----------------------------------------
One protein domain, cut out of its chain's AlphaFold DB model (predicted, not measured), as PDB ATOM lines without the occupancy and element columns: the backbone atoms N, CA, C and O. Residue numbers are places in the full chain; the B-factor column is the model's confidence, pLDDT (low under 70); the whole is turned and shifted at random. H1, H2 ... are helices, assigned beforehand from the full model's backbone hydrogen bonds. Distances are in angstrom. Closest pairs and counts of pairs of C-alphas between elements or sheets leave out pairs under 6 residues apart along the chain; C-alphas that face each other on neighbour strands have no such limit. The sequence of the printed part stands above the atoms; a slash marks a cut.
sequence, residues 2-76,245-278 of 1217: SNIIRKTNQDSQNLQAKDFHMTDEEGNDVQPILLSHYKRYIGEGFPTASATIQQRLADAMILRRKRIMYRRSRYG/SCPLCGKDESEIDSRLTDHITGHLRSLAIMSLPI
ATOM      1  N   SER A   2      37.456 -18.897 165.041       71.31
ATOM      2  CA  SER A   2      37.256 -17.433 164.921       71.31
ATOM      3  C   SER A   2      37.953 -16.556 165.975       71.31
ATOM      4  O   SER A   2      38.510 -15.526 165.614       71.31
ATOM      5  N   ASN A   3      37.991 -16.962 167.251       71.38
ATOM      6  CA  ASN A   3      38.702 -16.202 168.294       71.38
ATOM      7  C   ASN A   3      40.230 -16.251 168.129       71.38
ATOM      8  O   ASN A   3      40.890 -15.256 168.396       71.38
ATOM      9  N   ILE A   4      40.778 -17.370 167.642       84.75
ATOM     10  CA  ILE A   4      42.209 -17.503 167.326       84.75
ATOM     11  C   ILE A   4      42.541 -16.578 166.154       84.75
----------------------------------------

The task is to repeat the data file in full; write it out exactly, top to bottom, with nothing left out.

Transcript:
One protein domain, cut out of its chain's AlphaFold DB model (predicted, not measured), as PDB ATOM lines without the occupancy and element columns: the backbone atoms N, CA, C and O. Residue numbers are places in the full chain; the B-factor column is the model's confidence, pLDDT (low under 70); the whole is turned and shifted at random. H1, H2 ... are helices, assigned beforehand from the full model's backbone hydrogen bonds. Distances are in angstrom. Closest pairs and counts of pairs of C-alphas between elements or sheets leave out pairs under 6 residues apart along the chain; C-alphas that face each other on neighbour strands have no such limit. The sequence of the printed part stands above the atoms; a slash marks a cut.
sequence, residues 2-76,245-278 of 1217: SNIIRKTNQDSQNLQAKDFHMTDEEGNDVQPILLSHYKRYIGEGFPTASATIQQRLADAMILRRKRIMYRRSRYG/SCPLCGKDESEIDSRLTDHITGHLRSLAIMSLPI
ATOM      1  N   SER A   2      37.456 -18.897 165.041       71.31
ATOM      2  CA  SER A   2      37.256 -17.433 164.921       71.31
ATOM      3  C   SER A   2      37.953 -16.556 165.975       71.31
ATOM      4  O   SER A   2      38.510 -15.526 165.614       71.31
ATOM      5  N   ASN A   3      37.991 -16.962 167.251       71.38
ATOM      6  CA  ASN A   3      38.702 -16.202 168.294       71.38
ATOM      7  C   ASN A   3      40.230 -16.251 168.129       71.38
ATOM      8  O   ASN A   3      40.890 -15.256 168.396       71.38
ATOM      9  N   ILE A   4      40.778 -17.370 167.642       84.75
ATOM     10  CA  ILE A   4      42.209 -17.503 167.326       84.75
ATOM     11  C   ILE A   4      42.541 -16.578 166.154       84.75